5. JPEG The Joint Photographic Experts Group (JPEG) created a compression algorithm that was originally designed for compressing still frames. The compression is similar to H.261 under H.320 but pays specific attention to retaining image detail as opposed to motion compensation. Because plug-in video compression boards using JPEG (as opposed to MPEG) compression were available first, (by C-Cube Corporation), this compression has been expanded to include motion JPEG (M JPEG) which has been used for real time digitization of motion images for storage on magnetic or optical media. Some companies providing post production equipment feel that using motion JPEG at low compression ratios (3 to 5) provide an edited motion video clip that is superior to one using MPEG (it has less motion artifacts). JPEG, unlike MPEG, does not define a standard key and therefore equipment of different manufacturers cannot share compressed files today. At compression ratios above 20 degradation becomes very visible. The National Image Transmission Format Standard (NITFS) version 2.0, which is a Government mandated standard, includes the JPEG standard.

6. T.120 The T.120 standard is intended to support common whiteboard and applications sharing. The T.120 standard was also created by the ITU-TSS and consists of a set of recommendations covering a series of communication and application protocols and services supporting real-time, multipoint data communications. One of its principal applications is collaborative computing. Some of these recommendations are T.122 Multipoint Communication Service, T.123 Network Specific Transport Protocols, T.124 Generic Conference Control, and T.126 Still Image Exchange. While the majority of the T.120 standard has been ratified, some areas within the set of recommendations are still being finalized.

7. HDTV High Definition Television (HDTV) initially started as a 30 megahertz (MHz) wideband analog system (Japan's Muse System) but has undergone great change in the U.S. since the FCC stated that it must be limited to a single 6 MHz channel. The more than 30 proposals were reduced first to 5 and then to 4 systems to be tested. All 4 systems were backed by coalition of companies. Rather than pick a specific winner, the FCC suggested a grand alliance between all parties with a final system proposed by the alliance (this is a good way of not getting sued). The final proposal includes the use of the MPEG 2 technique for video compression. In addition, a supplementary format called Standard Definition TV (SDTV) has been proposed that allow broadcasters some leeway on the definition of High Definition. The SDTV digital format provides for four sub HDTV resolution levels. The FCC is expected to adopt an advanced TV standard later this year that will incorporate SDTV.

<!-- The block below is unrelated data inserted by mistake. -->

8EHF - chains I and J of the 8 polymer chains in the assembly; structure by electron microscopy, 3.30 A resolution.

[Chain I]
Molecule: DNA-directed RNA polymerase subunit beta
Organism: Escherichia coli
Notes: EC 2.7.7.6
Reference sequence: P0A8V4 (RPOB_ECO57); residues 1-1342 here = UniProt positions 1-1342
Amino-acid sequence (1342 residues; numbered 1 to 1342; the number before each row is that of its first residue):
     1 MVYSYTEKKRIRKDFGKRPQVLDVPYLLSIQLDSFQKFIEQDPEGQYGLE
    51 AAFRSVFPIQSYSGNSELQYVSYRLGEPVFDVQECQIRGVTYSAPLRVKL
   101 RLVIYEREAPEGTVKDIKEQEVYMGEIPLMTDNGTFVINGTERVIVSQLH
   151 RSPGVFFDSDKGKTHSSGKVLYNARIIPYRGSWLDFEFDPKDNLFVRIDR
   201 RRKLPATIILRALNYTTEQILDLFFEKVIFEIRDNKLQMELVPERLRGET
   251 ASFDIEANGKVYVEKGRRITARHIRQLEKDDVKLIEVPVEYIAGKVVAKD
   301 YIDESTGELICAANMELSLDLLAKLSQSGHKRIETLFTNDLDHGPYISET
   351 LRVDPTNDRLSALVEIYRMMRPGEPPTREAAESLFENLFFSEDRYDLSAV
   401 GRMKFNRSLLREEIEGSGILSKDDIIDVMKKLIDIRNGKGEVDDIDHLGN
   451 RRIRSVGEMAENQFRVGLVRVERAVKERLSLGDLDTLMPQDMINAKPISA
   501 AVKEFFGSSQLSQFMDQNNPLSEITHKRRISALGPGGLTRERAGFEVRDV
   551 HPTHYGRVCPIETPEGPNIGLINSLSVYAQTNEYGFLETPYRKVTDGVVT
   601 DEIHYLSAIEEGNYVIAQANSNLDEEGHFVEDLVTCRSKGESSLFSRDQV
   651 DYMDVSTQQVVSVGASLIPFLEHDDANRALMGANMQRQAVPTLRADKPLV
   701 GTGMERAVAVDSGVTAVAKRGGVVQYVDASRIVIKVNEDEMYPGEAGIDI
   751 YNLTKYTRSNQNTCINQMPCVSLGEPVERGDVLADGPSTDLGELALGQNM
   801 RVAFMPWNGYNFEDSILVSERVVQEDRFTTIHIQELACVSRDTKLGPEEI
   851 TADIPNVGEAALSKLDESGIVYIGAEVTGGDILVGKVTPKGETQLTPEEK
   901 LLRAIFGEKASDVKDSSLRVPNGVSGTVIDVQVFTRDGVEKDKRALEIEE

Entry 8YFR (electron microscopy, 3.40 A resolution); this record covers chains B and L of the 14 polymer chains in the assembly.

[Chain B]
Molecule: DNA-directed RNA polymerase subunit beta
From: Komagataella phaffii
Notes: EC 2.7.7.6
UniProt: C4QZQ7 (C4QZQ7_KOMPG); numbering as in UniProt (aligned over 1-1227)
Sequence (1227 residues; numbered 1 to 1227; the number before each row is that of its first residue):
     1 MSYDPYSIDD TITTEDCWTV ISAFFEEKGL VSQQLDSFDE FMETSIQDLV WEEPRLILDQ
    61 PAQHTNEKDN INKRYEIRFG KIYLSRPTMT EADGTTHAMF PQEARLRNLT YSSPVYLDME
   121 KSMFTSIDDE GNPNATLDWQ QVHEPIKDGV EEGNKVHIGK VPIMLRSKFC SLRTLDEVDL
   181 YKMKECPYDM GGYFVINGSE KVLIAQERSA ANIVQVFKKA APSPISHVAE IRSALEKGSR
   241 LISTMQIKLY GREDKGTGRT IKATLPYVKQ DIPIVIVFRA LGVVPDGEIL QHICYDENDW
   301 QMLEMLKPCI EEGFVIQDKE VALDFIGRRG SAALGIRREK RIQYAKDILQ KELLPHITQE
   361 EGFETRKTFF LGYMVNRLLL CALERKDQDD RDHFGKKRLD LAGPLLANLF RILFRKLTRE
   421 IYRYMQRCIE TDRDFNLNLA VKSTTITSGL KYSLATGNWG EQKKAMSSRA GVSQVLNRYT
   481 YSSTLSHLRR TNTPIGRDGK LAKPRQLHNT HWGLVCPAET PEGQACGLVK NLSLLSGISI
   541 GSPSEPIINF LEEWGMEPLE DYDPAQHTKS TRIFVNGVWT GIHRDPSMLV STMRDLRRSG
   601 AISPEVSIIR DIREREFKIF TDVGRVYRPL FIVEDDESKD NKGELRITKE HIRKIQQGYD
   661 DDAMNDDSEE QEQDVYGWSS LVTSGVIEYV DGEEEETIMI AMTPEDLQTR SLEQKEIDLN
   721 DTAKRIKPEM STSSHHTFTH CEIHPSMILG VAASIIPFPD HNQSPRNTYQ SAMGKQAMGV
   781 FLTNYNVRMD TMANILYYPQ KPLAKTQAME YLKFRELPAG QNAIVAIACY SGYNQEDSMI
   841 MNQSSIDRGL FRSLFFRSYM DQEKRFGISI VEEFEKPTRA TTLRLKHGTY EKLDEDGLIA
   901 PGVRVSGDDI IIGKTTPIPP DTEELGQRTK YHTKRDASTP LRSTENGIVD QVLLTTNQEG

8. DISN Video Services Defense Information Systems Network (DISN) Video Services-Global, RFP DCA200-95-R-0068, August 31, 1995. The DISN Video Services RFP is scheduled to replace video conferencing over the Defense Communications Telecommunications Network (DCTN). The principal standards are listed in sections 2.2.1 and 2.2.2 of the statement of work. The principal standard listed is the Corporation for Open Systems COS VTC 001 profile. Also referenced in the document is the ITU-T H.320, and ITU-T G.728 audio standard. The H.320 is the ITU umbrella standard for VTC. The G.728 audio standard is listed because the COS profile lists it as an option and not a requirement. The G.728 audio compression standard is a requirement under the DISN Video Services to assure high quality video at 128 kbps VTC service. The document also lists compliance with other standards, such as T.120, when they become available.

9. Workstation VTC Workstation VTC and Collaborative Computing over GCCS LES Test Bed, November 20, 1995 MITRE W032-L-015 Technical Letter by Charles King. This technical letter is a short look at applicable standards and emerging products that will support VTC and collaborative computing over Asynchronous Transfer Mode (ATM) transmission services. The report suggests that this technology is fluid and caution should be taken in the selection of products to be tested over the Global Command and Control System - Leading Edge Services.